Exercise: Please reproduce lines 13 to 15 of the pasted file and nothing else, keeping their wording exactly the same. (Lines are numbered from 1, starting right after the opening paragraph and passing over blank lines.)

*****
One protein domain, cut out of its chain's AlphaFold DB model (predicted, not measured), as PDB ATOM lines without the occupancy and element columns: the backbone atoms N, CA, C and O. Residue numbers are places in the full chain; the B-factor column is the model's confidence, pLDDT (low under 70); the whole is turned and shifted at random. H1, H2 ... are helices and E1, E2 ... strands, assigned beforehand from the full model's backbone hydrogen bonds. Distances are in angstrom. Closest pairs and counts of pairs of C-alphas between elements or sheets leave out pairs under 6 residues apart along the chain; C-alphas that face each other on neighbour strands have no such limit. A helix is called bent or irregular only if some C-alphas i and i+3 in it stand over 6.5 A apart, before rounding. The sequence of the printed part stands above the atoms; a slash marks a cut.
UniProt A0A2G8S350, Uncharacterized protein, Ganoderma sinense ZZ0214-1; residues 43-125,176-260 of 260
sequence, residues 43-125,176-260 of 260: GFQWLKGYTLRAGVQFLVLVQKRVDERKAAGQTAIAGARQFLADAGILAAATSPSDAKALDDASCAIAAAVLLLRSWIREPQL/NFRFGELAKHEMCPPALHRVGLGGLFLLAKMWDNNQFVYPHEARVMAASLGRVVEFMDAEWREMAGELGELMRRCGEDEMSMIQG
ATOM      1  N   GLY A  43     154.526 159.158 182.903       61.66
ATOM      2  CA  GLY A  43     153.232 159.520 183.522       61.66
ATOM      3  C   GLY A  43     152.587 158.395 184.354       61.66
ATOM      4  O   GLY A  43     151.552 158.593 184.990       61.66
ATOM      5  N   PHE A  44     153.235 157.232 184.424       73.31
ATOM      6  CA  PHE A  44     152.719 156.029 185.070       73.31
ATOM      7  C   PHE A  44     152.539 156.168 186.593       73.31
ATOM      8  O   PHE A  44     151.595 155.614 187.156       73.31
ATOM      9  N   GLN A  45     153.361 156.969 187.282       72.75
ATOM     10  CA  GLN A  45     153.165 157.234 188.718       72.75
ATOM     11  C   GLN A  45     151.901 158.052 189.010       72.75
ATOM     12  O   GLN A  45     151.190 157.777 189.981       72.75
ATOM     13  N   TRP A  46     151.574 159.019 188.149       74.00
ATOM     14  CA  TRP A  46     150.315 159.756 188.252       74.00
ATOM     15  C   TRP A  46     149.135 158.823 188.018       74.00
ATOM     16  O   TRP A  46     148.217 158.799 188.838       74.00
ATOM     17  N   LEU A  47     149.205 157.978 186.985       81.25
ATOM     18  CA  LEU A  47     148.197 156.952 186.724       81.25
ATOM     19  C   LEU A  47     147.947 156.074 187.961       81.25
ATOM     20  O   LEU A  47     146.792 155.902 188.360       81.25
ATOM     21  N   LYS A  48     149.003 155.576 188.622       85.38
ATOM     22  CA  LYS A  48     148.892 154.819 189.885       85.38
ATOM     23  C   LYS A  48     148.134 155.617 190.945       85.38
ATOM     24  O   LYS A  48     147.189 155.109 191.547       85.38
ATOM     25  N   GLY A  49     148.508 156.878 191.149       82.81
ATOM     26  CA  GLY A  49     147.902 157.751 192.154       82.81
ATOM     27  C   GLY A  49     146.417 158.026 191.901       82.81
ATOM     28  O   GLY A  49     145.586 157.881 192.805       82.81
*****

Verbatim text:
ATOM     11  C   GLN A  45     151.901 158.052 189.010       72.75
ATOM     12  O   GLN A  45     151.190 157.777 189.981       72.75
ATOM     13  N   TRP A  46     151.574 159.019 188.149       74.00